Marc Prensky from the book From Digital Game-Based Learning (McGraw-Hill, 2001) [Amazon link] suggests that there have been 10 major cognitive style changes observed in the children, and hence future adults, of the "Games Generation". The implications of these cognitive style changes for education, training, chess, competitive sports and business are likely to be profound.

1. Twitch speed vs. conventional speed

2. Parallel processing vs. linear processing

3. Random access vs. step-by-step

4. Graphics first vs. text first

5. Connected vs. standalone

6. Active vs. passive

7. Play vs. work

8. Payoff vs. patience

9. Fantasy vs. reality

10. Technology-as-friend vs. technology-as-foe

Further detailed explanation of these cognitive style changes can be found - here.
Well worth a read.

Reference:
Marc Prensky
From Digital Game-Based Learning
McGraw-Hill Inc.,US (1 Jan 2001)
ISBN-10: 0071363440
ISBN-13: 978-0071363440

Game Theory & Hospital Management - Chess - Poker - Cooperation


Game theory first became recognised following the publication of the book Theory of Games and Economic Behavior (1944) by John von Neumann & Oskar Morgenstern. It has wide application for decision support in many aspects of life. The article below briefly discusses how game theory can be useful for enabling effective hospital management.

The hospital manager and game theory: chess master, poker player, or cooperative game player?


Abstract:
Hospital management can be seen as a game, and doctors, nurses, and health maintenance organizations are its players. The astute hospital manager realizes the interdependence of individual career strategies and the hospital's success, just as players in a game are interdependent on each other. Managers familiar with game theory may successfully transfer that knowledge to the hospital realm. They may recognize patterns and calculate outcomes like chess players, bluff other hospitals into folding services as poker players do, and cooperate with their own team to maximize productivity. Knowledge of game theory may also make the hospital manager's job.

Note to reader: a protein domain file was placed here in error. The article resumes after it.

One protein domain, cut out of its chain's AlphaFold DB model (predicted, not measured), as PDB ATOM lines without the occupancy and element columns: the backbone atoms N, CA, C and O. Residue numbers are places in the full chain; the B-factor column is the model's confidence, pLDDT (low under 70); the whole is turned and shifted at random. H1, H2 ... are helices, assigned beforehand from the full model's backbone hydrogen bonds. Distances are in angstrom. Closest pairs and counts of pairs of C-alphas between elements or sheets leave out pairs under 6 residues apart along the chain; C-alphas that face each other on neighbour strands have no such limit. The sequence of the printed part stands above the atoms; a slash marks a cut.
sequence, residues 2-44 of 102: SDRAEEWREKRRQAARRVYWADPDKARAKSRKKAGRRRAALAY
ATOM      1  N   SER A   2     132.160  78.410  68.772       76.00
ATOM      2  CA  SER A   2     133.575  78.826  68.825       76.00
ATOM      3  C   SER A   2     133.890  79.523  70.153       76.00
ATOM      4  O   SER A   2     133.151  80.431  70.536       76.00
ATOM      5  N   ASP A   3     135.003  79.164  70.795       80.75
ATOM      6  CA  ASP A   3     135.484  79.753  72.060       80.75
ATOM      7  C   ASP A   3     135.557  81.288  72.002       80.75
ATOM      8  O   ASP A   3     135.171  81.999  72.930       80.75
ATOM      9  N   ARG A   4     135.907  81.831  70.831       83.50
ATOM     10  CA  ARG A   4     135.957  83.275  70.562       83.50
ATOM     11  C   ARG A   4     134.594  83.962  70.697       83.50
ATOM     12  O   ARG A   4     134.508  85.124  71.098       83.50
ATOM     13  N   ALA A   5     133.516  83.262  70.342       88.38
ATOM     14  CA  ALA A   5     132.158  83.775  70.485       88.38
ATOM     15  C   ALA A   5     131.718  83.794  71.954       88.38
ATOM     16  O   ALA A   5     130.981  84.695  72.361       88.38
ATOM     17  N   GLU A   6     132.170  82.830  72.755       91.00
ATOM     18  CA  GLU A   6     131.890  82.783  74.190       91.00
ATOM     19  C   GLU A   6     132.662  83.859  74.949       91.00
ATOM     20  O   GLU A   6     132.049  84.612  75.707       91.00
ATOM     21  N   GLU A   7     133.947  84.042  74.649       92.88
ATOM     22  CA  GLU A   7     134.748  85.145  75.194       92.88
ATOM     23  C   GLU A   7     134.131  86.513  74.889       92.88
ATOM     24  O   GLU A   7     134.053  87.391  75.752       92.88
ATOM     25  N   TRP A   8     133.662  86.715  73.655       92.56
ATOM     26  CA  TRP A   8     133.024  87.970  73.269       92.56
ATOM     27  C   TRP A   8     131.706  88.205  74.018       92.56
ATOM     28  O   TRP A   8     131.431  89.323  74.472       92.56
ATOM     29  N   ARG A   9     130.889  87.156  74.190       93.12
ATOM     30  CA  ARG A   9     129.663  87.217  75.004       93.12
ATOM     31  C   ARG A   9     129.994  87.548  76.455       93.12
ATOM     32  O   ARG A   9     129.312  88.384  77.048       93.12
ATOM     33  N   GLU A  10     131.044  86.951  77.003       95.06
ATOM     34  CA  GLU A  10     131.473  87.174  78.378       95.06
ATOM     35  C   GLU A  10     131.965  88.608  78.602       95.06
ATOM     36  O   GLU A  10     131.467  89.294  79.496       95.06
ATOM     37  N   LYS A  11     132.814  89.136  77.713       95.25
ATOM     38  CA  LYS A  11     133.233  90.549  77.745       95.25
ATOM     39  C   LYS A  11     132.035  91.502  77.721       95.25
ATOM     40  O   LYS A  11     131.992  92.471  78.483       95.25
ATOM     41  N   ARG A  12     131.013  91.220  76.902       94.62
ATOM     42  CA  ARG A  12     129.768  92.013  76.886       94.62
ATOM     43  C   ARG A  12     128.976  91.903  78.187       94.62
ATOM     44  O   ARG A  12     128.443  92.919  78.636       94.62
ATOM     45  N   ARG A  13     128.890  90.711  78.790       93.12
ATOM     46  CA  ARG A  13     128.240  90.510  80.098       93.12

Reference:
The hospital manager and game theory: chess master, poker player, or cooperative game player?
Dowd SB, Root A. [Diagnostic and Therapeutic Services, University of Alabama at Birmingham, Birmingham, AL 35294-1212, USA. sdowd@uab.edu]
Health Care Manag (Frederick). 2003 Oct-Dec;22(4):305-10.
PMID: 14672441 [PubMed - indexed for MEDLINE]

Ken Rogoff On Chess, Artificial Intelligence & Globalization

,
Kenneth Rogoff

I have recently posted a list of chess player economists (here). One of the most influential economists in the world currently is Kenneth Rogoff (Professor of Economics and Public Policy at Harvard University, and formerly chief economist at the IMF). In this article from the site Project Syndicate Rogoff argues that replacing people with "pocket professors" (artificial intelligence portable computer technology) is likely to be more important than outsourcing and globalisation in the future.

Artificial Intelligence and Globalization - Kenneth Rogoff - Project Syndicate:

Today’s conventional wisdom is that the rise of India and China will be the single biggest factor driving global jobs and wages over the twenty-first century. High-wage workers in rich countries can expect to see their competitive advantage steadily eroded by competition from ... Asia, Latin America, and maybe even some day Africa. ... But I wonder whether ... another factor will influence our work lives even more: the exponential rise of applications of artificial intelligence.

My portal to the world of artificial intelligence is a narrow one: the ... game of chess. You may not care a whit about chess... But the stunning developments coming out of the chess world ... should still command your attention. Chess has long been the centerpiece of research in artificial intelligence. While in principle, chess is solvable, the game’s computational complexity is almost incomprehensible. It is only a slight exaggeration to say there are more possible moves in a chess game than atoms in a universe.

Rest of article here ...